Over 400,000 euros for humane research on equine digestive system

January 30, 2024

Bacin2DLiver is to receive almost half a million euros in funding through the Dutch Research Council’s (NWO) Open Technology Programme. This research programme, headed by Wouter Hendriks, will deploy different technologies to humanely study disrupted intestinal flora in horses.

A total of 4.3 million euros is made available to fund research with societal applications within the NWO Open Technology Programme. Professor of Animal Nutrition at Wageningen University and Utrecht University, Wouter Hendriks, and a team of researchers from both universities, will receive a sum of just under half a million euros. The funds will go towards a study on new, humane methods to investigate disrupted intestinal flora in horses. ‘Having the government and private sector release this amount of funding for an equine-specific study is unique’, says Hendriks.

Digestive issues can lead to severe problems in horses, such as hoof wall infections and some types of colic. Studies in metabolic diseases in equines are currently very invasive and intense. ‘In our study, different technologies are converged in a single platform that enables scientists to study the equine liver-intestinal system in the lab’, Hendriks explains. ‘This allows us to study the effects of nutrition in the equine digestive system, to which we currently have very limited access.’

Simulating digestion

Laminitis is a serious condition caused by a painful inflammatory response in the hoof. Some 37 per cent of all horses and ponies are affected at some point. ‘Laminitis has many different causes, but, from a nutritional perspective, foods that are high in sugars and starch, are the main causes’, Hendriks states. ‘Our platform allows us to study precisely how these affect the equine liver and intestinal system.’

‘This project contributes to a transition towards research that requires no live animals,’ says prof. ir. Wouter Hendriks.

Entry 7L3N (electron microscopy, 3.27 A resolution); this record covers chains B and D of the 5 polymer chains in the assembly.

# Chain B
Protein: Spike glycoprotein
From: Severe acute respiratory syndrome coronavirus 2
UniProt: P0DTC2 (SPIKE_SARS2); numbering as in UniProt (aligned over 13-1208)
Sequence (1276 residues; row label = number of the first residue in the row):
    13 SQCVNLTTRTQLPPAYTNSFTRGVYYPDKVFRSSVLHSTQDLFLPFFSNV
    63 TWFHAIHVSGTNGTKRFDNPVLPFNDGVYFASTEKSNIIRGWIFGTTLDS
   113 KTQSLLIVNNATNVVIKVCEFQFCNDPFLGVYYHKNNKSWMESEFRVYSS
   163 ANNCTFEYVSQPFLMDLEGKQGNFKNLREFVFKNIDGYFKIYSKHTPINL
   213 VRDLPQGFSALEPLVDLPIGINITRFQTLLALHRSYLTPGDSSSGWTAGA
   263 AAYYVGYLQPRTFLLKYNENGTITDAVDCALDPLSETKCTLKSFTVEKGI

‘This project contributes to a transition towards research that requires no live animals,’ says prof. ir. Wouter Hendriks.

Researchers modify a process that is already being used to simulate the digestive system of other animals to make it suitable for research on equine digestion outside of the living animal. The team of scientists from Wageningen and Utrecht Universities is mainly interested in the part that remains undigested and is fermented in the colon. The researchers study material found in horse manure or in the intestines of cadavers. ‘We work on the undigested material to further study the fermentation process in the appendix and colon.

Studying mini-organs

‘We are also interested in the metabolites generated by intestinal bacteria’, Hendriks says. ‘These may be considered weapons deployed by bacteria in chemical warfare. One bacterium produces a molecule that the other bacterium is unable to process. That is called a metabolite. We want to know what metabolites are produced if a horse eats a lot of wheat or grass and how these influence the liver-intestinal system.’

Scientists use organoids to study the effects of these substances. Organoids are “miniature organs” made from equine stem cells grown into intestinal or liver cells. ‘Organoids enable us to mimic the effect of disrupted intestinal flora on these organs and reveal how the liver processes harmful substances. We expect to see that certain conditions prompt the production of substances that cause an inflammatory response.’

Humane digestive research

‘Our research yields a set of clearly controlled experiments that enables scientists around the globe to simulate equine digestion. Moreover, future researchers can continue to expand our platform so that even more processes in the equine body may be simulated’, Hendriks clarifies. A paradigm shift is needed in the domain of invasive research on animals, the NWO National Science Agenda states. ‘This project contributes to a transition towards research that requires no live animals.’

The equine sector -feed manufacturers, for example- benefit from the research. The Dutch equine sector has a turnover of over one-and-a-half billion euros annually. ‘The platform will also serve to study animals with similar digestive systems, such as donkeys and bovines’, according to Hendriks.

Bacin2DLiver is a partnership between Wageningen University & Research and Utrecht University, the two universities that do a considerable amount of research on horses. Bacin2DLiver is supported by Cavalor, PAVO, Mad Barn and the Equine Sector Council. ‘Seeing so many different groups and researchers join forces in this study on the effect of nutrition in equine health and wellbeing is fantastic.’